Is Timothy McVeigh’s prosecutor still arguing cases? Where’s the cop who blew the whistle on police corruption? With Joe Camel gone and smokers relegated to sidewalks, what’s left for an anti-smoking crusader to crusade against? How 13 alumni have changed in the years since they were first profiled in the magazine.

  • Pulitzer winner Debby Applegate ’89 swore she’d never write another book. Did she mean it?
  • African-American playwrights are increasingly finding success in mainstream theater. Tom Jones ’78—who has 40 plays and musicals under his belt—sees this as a blessing with a downside.
  • Even after exposing widespread police corruption and retiring with a meager pension, David Durk ’57 has fond memories of his time on the force.
  • After a five-year run as Ben & Jerry’s president and COO, Chuck Lacy ’80 is now a cattle farmer.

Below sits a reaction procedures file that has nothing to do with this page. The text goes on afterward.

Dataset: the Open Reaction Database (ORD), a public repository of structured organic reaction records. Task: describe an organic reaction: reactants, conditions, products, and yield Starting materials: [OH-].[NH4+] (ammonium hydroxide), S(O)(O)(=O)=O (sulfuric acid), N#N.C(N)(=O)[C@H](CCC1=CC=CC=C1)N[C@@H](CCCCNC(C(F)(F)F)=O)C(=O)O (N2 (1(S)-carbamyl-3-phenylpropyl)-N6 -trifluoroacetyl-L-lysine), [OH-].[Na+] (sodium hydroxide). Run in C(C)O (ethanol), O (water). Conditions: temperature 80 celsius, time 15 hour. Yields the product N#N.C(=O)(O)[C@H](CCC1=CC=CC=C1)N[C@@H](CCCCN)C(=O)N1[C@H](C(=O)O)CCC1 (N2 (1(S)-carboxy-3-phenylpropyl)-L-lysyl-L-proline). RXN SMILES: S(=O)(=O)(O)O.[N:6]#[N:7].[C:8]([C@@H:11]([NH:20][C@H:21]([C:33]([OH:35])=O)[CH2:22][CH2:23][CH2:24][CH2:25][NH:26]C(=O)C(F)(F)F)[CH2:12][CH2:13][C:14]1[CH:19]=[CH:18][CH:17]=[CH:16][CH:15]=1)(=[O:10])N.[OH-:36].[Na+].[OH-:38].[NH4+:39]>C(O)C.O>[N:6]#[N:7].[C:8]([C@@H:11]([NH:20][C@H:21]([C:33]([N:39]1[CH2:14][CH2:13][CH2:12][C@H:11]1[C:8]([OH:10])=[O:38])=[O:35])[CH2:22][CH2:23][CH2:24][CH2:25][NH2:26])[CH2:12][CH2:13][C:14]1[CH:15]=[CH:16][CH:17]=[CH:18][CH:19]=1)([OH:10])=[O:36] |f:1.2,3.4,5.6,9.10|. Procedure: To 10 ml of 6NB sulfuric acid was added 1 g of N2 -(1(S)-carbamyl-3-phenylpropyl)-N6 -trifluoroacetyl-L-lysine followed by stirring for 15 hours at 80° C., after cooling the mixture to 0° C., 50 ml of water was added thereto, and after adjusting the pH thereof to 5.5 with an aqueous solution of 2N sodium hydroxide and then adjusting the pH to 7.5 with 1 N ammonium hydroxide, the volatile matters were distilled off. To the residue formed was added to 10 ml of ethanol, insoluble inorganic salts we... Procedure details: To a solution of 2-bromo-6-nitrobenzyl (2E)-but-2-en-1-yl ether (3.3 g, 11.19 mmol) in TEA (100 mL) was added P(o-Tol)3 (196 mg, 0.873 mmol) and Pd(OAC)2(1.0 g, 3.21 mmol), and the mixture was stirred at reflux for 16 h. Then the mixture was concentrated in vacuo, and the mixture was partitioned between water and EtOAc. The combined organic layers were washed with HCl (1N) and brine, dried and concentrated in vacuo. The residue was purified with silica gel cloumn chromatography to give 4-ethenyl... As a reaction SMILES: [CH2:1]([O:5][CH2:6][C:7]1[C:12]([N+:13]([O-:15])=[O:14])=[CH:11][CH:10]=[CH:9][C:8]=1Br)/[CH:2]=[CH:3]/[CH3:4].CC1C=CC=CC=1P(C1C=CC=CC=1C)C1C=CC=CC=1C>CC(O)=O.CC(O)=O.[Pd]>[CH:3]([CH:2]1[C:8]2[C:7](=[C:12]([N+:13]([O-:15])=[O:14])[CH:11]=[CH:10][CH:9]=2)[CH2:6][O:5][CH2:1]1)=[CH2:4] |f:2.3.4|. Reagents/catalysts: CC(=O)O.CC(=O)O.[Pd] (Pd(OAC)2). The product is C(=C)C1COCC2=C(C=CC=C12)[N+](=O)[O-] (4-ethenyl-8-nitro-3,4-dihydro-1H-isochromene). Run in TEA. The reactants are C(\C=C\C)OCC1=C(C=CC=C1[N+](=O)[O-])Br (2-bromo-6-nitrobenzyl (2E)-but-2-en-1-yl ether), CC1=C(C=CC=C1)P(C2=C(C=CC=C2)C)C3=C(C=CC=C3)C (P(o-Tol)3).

• Joe Camel is gone, but Alan Blum ’69 continues to fight.
  • David Suzuki ’58 bemoans the fact that viewers have not taken a more active role in conservation as a result of his popular nature show.
  • Joseph Hartzler ’72, lead prosecutor for the Oklahoma City bombing case, stepped off the fast track (again).
  • Federal law kept Maggie Yarlott Brown ’81 out of combat as a Naval aviator. So she flew in a different direction.
  • Graydon Parrish ’99 made news when Amherst trustees bought his senior project. Since then, he’s built a career as a realist painter.
  • Rosanne Haggerty ’82 hopes to house 100,000 homeless people—and to do it really soon.
  • His parents are happy to have him back in Boston, but Oscar Báez ’08 won’t be staying long.